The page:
The Empowerment Model: A Guide For Collaborative Groups, by Starhawk
It is probably a good piece of advice to mentally discount the worth and perspective of anyone who writes a book and calls oneself Starhawk, as anyone who would call themselves by that name as an adult likely has some serious problems, as this author definitely does. What is especially disappointing about this book is that there is material here that could be useful, if it had been written from a less warped perspective. Indeed, it can safely be said that I am not the desired reader for this book on multiple grounds, as the author tragically associates empowerment and collaborative groups with heathen religious beliefs (the author herself is a proud witch and talks about people having roles like dragons, snakes, and spiders, clearly drawing from the dark arts of Satanism) as well as with leftist politics. This book is aimed as a practical guide to help other heathen earth-worshiping leftists to acquire the necessary community skills to run collaborative groups and check their privilege and engage in groupthink all while holding themselves to be enlightened sorts of people despite the moral chaos and disorder of their worthless and wicked lives. This is a case where an author assumes that she is speaking to insiders when she is in fact speaking, in the case of myself as a reader, to an outsider who holds her religious and political worldviews in extreme contempt.
This book is a bit more than 250 pages and is divided into 9 chapters. After acknowledgements, the book begins with a chapter that discusses the contemporary period as a new era of empowerment, which introduces the content and discusses the structure and the author’s approach (1). This is followed by a discussion of the book’s parable of empowerment in the Danish RootBound Ecovillage (2) and its human problems. After this comes a discussion of the circle of vision, including the importance of shared values, intentions, goals, and governance (3). Then comes a look at the axis of action and questions of power and responsibility, as well as some typical leftist whining about privilege and social power (4). After this comes a discussion of the axis of learning, dealing with questions of communication and trust (5). This is then followed by a look at leadership roles in leaderless groups (6), how to embrace conflict and learn to constructively disagree (7). There is a chapter after this on dealing with people whose experienced of trauma and whose hidden agendas make them “difficult” (8), and finally a chapter on a look at groups that work (9) from the perspective of the author, after which there are endnotes, a bibliography and list of references, an index, and information about the author.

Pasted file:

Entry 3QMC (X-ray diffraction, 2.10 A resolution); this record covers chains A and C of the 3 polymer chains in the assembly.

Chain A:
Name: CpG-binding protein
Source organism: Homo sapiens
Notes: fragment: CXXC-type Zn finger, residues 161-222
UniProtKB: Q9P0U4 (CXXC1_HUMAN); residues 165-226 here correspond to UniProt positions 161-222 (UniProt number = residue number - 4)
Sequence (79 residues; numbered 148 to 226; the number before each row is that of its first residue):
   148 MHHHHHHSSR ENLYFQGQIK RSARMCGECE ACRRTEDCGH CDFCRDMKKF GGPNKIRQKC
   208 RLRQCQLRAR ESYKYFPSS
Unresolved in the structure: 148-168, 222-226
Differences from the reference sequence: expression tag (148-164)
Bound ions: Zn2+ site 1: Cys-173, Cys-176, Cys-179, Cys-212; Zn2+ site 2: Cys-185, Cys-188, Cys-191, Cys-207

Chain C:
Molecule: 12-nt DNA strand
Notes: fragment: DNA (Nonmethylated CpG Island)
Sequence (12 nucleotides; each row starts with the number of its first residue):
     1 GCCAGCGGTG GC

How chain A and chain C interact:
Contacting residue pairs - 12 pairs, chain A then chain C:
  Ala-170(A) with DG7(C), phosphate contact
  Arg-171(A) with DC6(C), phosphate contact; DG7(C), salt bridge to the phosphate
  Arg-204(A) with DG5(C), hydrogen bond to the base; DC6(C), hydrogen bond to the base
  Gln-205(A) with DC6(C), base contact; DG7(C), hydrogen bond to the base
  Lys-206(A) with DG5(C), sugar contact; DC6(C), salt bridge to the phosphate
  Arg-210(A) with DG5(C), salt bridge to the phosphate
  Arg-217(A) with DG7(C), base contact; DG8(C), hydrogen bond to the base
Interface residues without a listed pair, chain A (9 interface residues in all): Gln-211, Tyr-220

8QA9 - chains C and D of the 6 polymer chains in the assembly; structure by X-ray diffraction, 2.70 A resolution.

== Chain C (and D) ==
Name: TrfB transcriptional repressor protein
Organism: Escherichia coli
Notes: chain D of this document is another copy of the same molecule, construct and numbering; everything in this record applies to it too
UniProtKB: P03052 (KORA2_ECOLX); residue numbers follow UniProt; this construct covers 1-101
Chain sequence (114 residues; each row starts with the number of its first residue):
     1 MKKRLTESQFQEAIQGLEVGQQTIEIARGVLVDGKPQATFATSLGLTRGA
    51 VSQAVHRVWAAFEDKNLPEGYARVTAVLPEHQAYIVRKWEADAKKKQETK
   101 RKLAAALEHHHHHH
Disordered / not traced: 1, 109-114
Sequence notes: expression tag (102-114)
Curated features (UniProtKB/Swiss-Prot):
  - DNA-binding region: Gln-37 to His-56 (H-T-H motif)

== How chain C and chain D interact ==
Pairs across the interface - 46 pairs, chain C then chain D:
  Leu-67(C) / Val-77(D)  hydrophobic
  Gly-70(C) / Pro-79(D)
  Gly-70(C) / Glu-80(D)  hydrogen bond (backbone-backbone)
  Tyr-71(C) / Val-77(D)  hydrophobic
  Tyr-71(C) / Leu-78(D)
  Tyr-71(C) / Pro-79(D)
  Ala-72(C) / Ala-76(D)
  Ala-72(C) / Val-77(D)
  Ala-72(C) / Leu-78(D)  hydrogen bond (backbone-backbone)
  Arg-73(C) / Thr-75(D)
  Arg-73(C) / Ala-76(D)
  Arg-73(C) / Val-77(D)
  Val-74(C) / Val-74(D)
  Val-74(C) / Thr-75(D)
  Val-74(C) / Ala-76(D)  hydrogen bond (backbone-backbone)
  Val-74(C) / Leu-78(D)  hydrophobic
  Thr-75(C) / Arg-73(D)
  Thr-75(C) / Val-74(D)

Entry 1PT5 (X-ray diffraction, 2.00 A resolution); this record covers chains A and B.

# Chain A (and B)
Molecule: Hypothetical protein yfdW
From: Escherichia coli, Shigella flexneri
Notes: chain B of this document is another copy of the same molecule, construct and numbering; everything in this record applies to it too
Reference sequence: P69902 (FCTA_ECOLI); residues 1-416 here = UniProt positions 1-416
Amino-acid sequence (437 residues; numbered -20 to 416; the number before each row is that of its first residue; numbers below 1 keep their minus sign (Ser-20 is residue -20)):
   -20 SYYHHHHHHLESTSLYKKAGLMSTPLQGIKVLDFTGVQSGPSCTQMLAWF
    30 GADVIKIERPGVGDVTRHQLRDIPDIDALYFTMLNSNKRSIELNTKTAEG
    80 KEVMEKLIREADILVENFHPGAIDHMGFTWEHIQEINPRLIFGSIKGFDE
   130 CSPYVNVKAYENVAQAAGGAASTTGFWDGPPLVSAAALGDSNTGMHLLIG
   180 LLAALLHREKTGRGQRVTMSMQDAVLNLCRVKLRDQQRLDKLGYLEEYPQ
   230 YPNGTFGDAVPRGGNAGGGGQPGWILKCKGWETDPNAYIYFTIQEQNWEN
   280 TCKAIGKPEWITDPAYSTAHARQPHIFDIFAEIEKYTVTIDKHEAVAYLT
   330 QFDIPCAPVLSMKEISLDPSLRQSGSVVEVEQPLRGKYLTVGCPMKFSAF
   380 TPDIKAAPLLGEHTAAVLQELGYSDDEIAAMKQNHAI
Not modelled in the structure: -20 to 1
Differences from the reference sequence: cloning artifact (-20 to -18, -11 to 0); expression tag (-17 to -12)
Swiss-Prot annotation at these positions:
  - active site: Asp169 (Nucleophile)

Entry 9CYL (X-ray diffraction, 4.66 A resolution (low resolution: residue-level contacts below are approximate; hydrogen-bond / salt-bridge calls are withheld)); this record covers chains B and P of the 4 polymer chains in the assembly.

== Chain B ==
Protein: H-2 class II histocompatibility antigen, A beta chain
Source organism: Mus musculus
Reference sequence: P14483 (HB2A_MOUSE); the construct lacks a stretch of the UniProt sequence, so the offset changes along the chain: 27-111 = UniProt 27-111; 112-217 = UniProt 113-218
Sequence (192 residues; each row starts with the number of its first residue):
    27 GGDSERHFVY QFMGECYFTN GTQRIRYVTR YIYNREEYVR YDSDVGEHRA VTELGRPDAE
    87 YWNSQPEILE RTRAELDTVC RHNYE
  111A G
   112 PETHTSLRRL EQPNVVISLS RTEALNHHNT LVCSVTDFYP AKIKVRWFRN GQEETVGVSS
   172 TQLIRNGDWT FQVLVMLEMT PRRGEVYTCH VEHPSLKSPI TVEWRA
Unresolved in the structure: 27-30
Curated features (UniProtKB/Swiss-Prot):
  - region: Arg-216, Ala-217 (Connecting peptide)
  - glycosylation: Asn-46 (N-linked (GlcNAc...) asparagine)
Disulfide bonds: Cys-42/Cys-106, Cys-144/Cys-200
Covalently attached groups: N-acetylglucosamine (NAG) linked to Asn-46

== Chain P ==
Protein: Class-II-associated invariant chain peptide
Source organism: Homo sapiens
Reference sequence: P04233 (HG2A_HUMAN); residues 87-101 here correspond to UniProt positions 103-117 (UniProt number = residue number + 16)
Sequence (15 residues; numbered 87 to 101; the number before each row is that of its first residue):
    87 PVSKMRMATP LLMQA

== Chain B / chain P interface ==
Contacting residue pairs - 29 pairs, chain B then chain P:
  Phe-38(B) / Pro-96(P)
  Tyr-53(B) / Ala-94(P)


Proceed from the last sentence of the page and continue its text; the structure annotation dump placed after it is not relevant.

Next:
The end result is that this book is a complete failure, but it is a failure of an instructive kind. The ideas that this book discusses are ones that would be very useful to people who do not happen to share the author’s worldview. Indeed, even those people who do share the author’s unfortunate and mistaken worldview would be able to get something out of this book if they recognize that the people they hate so much have at least as much in terms of skills at communication as they do. Given the manifest failures of groups to work together because of the shared flawed human nature that we possess, it would be good if the readers of this book (and the author!) turned the insight about the shared human nature that we struggle with into an avoidance of the holier than thou approach that tends to come from the “tolerant” left. This is a book that has potential, but is derailed by the distance that exists between the writer and the reader and between the writer and reality, even if the recognition of flawed human nature being a part of the left as well as the right is a way forward for the reader should she have the self-awareness to follow it.